Below is a minimal example for node classification (supposing we have a graph G with a property "myClass"):

pipe = gds.alpha.ml.pipeline.nodeClassification.create("myPipe")
assert pipe.type() == "Node classification training pipeline"

pipe.addNodeProperty("degree", mutateProperty="rank")
pipe.selectFeatures("rank")
steps = pipe.feature_properties()
assert len(steps) == 1
assert steps[0]["feature"] == "rank"

trained_pipe = pipe.train(G, modelName="myModel", targetProperty="myClass", metrics=["ACCURACY"])
assert trained_pipe.metrics()["ACCURACY"]["test"] > 0

res = trained_pipe.predict_stream(G)
assert len(res) == G.node_count()

Link prediction works the same way, just with different method names for calls specific to that pipeline. Please see the GDS documentation for more on the pipelines' procedure APIs.

GraphSAGE

Assuming we have a graph G with node property x, we can do the following:

model = gds.beta.graphSage.train(G, modelName="myModel", featureProperties=["x"])
assert len(model.metrics()["epochLosses"]) == model.metrics()["ranEpochs"] 

res = model.predict_stream(G)
assert len(res) == G.node_count()

Note that with GraphSAGE we call the train method directly and supply all training configuration.

Graph catalog utils

All procedures from the GDS Graph catalog are supported with gdsclient. Some examples are (where G is a Graph):

res = gds.graph.list()
assert len(res) == 1  # Exactly one graph is projected

res = gds.graph.streamNodeProperties(G, "rank")
assert len(res) == G.node_count()

Further, there's a new call named gds.graph.get (gdsclient only) which takes a name as input and returns a Graph object if a graph projection of that name exists in the user's graph catalog. The idea is to have a way of creating Graphs for already projected graphs, without having to do a new projection.

Model catalog utils

All procedures from the GDS Model catalog are supported with gdsclient. Some examples are (where model is a machine learning model object):

res = gds.beta.model.list()
assert len(res) == 1  # Exactly one model is loaded

res = gds.beta.model.drop(model)
assert res[0]["modelInfo"]["modelName"] == model.name()

Further, there's a new call named gds.model.get (gdsclient only) which takes a model name as input and returns a model object if a model of that name exists in the user's model catalog. The idea is to have a way of creating model objects for already loaded models, without having to create them again.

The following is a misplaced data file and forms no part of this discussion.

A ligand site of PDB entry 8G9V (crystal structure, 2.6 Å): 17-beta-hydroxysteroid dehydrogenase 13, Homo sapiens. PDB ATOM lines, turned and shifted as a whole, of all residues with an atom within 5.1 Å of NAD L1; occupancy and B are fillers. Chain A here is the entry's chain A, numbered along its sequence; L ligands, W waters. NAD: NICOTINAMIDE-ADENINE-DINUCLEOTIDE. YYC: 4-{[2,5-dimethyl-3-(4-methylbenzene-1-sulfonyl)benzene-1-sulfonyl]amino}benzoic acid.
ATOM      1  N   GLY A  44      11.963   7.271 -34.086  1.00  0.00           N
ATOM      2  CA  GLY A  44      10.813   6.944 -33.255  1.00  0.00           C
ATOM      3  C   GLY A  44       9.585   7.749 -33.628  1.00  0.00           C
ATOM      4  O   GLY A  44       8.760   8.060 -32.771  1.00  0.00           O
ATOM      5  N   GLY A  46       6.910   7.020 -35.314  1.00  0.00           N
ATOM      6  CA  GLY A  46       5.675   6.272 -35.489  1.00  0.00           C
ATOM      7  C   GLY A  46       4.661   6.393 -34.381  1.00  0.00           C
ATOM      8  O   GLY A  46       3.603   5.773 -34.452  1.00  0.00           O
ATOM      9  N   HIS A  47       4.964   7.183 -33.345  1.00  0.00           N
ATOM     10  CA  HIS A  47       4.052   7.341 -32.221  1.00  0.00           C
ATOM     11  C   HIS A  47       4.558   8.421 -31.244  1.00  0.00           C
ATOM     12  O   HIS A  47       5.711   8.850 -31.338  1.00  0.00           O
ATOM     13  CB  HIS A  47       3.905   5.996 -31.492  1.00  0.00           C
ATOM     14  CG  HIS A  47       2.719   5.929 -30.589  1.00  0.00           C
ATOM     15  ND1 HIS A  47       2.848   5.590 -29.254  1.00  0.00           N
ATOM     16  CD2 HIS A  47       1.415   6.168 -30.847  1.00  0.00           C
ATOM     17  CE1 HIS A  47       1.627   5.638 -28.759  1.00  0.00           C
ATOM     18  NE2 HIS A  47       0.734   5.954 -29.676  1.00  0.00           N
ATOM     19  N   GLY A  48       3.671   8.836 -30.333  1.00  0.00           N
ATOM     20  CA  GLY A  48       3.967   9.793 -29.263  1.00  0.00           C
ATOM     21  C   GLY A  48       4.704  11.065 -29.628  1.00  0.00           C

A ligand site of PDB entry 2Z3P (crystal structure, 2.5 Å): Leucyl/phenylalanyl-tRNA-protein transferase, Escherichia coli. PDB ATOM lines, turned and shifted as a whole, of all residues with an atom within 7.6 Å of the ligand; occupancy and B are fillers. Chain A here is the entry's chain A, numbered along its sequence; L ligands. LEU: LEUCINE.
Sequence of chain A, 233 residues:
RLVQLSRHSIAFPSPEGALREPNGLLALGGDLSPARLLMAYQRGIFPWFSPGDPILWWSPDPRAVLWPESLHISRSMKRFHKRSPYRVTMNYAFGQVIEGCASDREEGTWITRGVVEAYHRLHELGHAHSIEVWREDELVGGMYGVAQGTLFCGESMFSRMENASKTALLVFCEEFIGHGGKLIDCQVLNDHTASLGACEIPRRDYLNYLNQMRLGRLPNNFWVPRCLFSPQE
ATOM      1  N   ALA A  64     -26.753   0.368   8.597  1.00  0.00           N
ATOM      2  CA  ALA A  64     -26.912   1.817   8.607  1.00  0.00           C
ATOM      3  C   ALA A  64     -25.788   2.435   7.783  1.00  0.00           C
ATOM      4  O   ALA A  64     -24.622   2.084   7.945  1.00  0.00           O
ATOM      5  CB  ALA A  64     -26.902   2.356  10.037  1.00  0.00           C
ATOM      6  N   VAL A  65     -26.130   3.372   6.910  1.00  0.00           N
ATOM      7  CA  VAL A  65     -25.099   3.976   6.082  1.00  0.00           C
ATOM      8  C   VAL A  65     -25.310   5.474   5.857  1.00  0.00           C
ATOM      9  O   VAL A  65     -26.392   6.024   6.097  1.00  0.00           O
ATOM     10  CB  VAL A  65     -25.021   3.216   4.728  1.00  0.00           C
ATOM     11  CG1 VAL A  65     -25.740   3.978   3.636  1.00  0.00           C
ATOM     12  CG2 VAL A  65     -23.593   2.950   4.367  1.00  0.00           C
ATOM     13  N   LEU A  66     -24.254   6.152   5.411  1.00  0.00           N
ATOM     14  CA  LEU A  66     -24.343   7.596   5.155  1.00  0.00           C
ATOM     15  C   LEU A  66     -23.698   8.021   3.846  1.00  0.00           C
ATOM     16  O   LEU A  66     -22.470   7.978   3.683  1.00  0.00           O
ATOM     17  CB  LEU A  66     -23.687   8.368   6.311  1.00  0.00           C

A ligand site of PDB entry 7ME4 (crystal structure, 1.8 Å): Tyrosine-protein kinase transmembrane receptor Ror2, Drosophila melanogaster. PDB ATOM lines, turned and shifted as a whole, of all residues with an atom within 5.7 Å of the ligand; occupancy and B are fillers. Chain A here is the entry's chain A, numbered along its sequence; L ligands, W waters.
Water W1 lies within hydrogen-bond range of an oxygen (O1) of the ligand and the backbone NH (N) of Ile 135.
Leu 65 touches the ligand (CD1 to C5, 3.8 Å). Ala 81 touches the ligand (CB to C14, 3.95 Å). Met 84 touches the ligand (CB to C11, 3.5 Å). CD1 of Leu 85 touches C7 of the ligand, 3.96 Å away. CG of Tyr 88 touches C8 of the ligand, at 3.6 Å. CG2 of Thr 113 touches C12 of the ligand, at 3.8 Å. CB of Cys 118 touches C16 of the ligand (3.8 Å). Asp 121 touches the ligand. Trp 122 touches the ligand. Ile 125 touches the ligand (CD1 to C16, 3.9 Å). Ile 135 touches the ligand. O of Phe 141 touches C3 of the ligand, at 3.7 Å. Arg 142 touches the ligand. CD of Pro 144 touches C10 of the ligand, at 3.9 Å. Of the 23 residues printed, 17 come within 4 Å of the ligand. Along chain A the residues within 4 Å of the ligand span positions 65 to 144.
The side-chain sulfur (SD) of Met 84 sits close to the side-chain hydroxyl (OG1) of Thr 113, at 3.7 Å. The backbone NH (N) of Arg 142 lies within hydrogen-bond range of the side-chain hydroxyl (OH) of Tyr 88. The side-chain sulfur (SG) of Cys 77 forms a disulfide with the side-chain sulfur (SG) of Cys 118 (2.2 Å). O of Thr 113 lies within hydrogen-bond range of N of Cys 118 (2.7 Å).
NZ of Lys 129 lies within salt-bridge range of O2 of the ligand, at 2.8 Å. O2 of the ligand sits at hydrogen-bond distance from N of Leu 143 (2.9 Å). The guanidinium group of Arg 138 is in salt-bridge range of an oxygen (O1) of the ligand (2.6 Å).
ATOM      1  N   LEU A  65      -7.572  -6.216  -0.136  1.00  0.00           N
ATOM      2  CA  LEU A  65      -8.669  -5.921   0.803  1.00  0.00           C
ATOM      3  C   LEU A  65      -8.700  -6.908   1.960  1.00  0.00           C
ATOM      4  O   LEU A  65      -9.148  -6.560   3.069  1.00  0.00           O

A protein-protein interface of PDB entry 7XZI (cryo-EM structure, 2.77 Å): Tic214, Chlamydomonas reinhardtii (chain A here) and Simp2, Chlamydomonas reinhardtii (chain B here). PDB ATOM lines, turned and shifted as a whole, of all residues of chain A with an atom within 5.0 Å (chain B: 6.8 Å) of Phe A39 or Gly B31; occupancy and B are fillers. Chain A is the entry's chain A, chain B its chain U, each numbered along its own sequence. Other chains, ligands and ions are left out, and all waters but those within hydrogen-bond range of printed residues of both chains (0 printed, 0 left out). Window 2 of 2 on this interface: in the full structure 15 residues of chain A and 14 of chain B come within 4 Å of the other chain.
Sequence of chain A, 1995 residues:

Node matching without Cypher

When calling path finding or topological link prediction algorithms one has to provide specific nodes as input arguments. When using the GDS procedure API directly to call such algorithms, typically Cypher MATCH statements are used in order to find valid representations of input nodes of interest, see eg. this example in the GDS docs. To simplify this, gdsclient provides a utility function, gds.find_node_id, for letting one find nodes without using Cypher.

Below is an example of how this can be done (supposing G is a projected Graph with City nodes having name properties):

# gds.find_node_id takes a list of labels and a dictionary of
# property key-value pairs
source_id = gds.find_node_id(["City"], {"name": "New York"})
target_id = gds.find_node_id(["City"], {"name": "Philadelphia"})

res = gds.shortestPath.dijkstra.stream(G, sourceNode=source_id, targetNode=target_id)
assert res[0]["totalCost"] == 100

The nodes found by gds.find_node_id are those that have all labels specified and fully match all property key-value pairs given. Note that exactly one node per method call must be matched.

For more advanced filtering we recommend users do matching via Cypher's MATCH.

Known limitations

Operations known to not yet work with gdsclient:

  • Some utility functions

License

gdsclient is licensed under the Apache Software License version 2.0. All content is copyright © Neo4j Sweden AB.

Acknowledgements

This work has been inspired by the great work done in the following libraries:

Project details


Download files

Download the file for your platform. If you're not sure which to choose, learn more about installing packages.

Source Distribution

gdsclient-0.0.6.tar.gz (20.3 kB view hashes)

Uploaded source

Built Distribution

gdsclient-0.0.6-py3-none-any.whl (29.6 kB view hashes)

Uploaded py3

Supported by

AWS AWS Cloud computing Datadog Datadog Monitoring Facebook / Instagram Facebook / Instagram PSF Sponsor Fastly Fastly CDN Google Google Object Storage and Download Analytics Huawei Huawei PSF Sponsor Microsoft Microsoft PSF Sponsor NVIDIA NVIDIA PSF Sponsor Pingdom Pingdom Monitoring Salesforce Salesforce PSF Sponsor Sentry Sentry Error logging StatusPage StatusPage Status page